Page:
Ocean acidification may threaten food security: U.N. (Reuters) – Acidification of the seas linked to climate change could threaten fisheries production and is already causing the fastest shift in ocean chemistry in 65 million years, a U.N. study showed on Thursday. Production of shellfish, such as mussels, shrimp or lobsters, could be most at risk since they will find it harder to build protective shells, according to the report issued on the sidelines of U.N. climate talks in Mexico. It could also damage coral reefs, vital as nurseries for many commercial fish stocks. "Ocean acidification is yet another red flag being raised, carrying planetary health warnings about the uncontrolled growth in greenhouse gas emissions," said  "Whether ocean acidification on its own proves to be a major or a minor challenge to the marine environment and its food chain remains to be seen," he said in a statement.

New Threat to Global Food Security as Phosphate Supplies Become Increasingly Scarce – A new report from the Soil Association reveals that supplies of phosphate rock are running out faster than previously thought and that declining supplies and higher prices of phosphate are a new threat to global food security. ‘A rock and a hard place: Peak phosphorus and the threat to our food security’ [pdf 1.1mb] highlights the urgent need for farming to become less reliant on phosphate rock-based fertiliser. [1] Intensive agriculture is totally dependent on phosphate for the fertility needed to grow crops and grass. Worldwide 158 million tonnes of phosphate rock is mined every year, but the supply is finite. Recent analysis suggests that we may hit ‘peak’ phosphate as early as 2033, after which supplies will become increasingly scarce and more expensive. [2]This critical issue is missing from the global policy agenda – we are completely unprepared to deal with the shortages in phosphorus inputs, the drop in production and the hike in food prices that will follow. Without fertilisation from phosphorus it has been estimated that wheat yields could more then halve in coming decades, falling from nine tonnes a hectare to four tonnes a hectare.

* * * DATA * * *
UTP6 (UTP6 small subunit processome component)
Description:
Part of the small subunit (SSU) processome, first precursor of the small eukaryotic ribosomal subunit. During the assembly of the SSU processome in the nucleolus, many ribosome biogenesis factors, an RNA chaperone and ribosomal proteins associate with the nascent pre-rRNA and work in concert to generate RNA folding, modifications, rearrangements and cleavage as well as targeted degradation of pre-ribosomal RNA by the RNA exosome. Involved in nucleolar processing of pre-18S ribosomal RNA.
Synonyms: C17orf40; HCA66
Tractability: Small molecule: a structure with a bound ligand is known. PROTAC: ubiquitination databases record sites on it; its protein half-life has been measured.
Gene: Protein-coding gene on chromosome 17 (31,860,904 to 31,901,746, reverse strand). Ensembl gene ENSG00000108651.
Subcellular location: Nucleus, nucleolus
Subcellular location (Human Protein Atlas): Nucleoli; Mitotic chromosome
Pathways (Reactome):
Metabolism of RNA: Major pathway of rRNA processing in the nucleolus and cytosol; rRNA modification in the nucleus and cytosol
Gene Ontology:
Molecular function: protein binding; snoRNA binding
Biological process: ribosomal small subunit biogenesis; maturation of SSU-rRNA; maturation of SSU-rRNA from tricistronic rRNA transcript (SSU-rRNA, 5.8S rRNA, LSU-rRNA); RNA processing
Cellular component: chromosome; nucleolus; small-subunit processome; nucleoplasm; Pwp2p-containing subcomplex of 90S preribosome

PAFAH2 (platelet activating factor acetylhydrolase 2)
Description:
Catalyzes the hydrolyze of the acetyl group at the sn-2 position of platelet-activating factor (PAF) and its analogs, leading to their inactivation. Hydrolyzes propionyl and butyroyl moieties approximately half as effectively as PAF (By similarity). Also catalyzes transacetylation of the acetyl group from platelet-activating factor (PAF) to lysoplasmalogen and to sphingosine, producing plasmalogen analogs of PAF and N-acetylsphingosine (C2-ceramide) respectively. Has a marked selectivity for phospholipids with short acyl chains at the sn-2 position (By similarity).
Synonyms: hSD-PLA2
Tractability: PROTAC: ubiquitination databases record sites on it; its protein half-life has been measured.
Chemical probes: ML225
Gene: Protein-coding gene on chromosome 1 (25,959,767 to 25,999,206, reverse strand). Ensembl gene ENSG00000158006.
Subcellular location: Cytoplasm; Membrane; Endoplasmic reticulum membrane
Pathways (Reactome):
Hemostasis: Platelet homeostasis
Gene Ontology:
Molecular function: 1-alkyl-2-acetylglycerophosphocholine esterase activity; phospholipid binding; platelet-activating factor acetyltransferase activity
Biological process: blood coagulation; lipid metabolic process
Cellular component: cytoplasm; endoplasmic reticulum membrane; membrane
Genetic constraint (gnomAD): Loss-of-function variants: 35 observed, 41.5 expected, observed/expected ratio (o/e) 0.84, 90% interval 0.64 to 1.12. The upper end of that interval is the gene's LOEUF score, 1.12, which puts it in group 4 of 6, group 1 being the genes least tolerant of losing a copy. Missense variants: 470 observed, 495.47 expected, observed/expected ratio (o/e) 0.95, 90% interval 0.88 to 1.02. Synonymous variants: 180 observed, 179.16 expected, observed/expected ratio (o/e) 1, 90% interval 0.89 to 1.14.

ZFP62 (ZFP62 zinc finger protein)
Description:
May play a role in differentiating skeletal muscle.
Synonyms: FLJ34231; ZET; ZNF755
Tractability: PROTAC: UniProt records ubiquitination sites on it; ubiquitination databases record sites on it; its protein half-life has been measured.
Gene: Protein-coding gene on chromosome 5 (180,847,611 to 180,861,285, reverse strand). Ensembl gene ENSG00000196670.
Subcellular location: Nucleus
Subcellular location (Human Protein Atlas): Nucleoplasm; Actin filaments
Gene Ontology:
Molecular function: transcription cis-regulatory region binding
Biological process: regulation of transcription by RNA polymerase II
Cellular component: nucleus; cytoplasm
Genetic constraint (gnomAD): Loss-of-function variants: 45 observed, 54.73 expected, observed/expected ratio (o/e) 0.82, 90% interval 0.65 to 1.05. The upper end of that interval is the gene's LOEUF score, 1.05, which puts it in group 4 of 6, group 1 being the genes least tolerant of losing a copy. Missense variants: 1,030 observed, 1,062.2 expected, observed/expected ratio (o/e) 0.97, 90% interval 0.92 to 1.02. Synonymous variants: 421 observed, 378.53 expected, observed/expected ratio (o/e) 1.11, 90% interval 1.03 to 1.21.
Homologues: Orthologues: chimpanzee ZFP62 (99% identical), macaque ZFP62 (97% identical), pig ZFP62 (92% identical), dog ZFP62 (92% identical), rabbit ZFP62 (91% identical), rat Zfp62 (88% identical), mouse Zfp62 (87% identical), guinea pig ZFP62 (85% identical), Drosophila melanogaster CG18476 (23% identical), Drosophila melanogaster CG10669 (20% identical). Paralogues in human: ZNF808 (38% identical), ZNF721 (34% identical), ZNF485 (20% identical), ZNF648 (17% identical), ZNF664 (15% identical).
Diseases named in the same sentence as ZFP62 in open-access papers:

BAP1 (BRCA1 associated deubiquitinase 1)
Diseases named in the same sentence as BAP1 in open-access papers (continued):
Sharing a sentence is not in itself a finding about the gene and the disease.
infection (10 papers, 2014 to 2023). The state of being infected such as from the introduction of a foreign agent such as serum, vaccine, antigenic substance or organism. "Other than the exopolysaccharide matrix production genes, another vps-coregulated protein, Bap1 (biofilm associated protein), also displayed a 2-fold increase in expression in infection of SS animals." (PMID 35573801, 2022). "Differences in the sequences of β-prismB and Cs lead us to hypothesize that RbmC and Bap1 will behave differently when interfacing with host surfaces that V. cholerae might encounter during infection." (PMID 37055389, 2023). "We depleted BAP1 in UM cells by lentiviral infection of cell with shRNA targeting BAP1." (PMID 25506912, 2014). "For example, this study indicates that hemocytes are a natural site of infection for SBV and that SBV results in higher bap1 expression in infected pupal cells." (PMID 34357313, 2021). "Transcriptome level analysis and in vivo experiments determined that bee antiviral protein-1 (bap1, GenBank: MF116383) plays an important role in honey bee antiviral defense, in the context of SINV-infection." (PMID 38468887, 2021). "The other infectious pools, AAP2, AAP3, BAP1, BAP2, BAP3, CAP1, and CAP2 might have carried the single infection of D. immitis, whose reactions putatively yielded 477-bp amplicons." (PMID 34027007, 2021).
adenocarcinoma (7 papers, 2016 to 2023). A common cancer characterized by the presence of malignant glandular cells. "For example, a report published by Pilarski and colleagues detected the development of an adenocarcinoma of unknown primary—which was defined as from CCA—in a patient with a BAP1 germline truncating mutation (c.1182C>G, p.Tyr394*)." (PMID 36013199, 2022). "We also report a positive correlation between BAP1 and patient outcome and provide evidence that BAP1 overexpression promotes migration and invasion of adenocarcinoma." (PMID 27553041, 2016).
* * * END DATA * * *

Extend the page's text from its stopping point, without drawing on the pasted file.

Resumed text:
Europe’s Debt Woes Not a Top Concern for U.S. Banks – The largest U.S. banks aren’t immune to Europe’s credit woes, but analysts view the overall exposure as low on the list of concerns for the industry. Investor fears of contagion have subsided—at least temporarily—in the wake of indications from the European Central Bank that it would support any country in need. But if concern mounts again, the risk is "modest" and "manageable," said Jonathan Glionna, senior U.S. banking analyst for Barclays Capital. The U.S. banking industry’s total exposure to Greece, Ireland, Portugal and Spain dropped to $146 billion in the second quarter of 2010, compared with $176 billion in the third quarter of 2009, according to figures compiled by Barclays Capital. The information, taken from reports made by banks to federal regulators, includes loans, debt, equity, foreign exchange and repurchase agreements. The top 10 U.S. banks held 96% of that risk, or $140 billion in the second quarter of 2010. The $140 billion represented 20% of total Tier 1 capital held by these institutions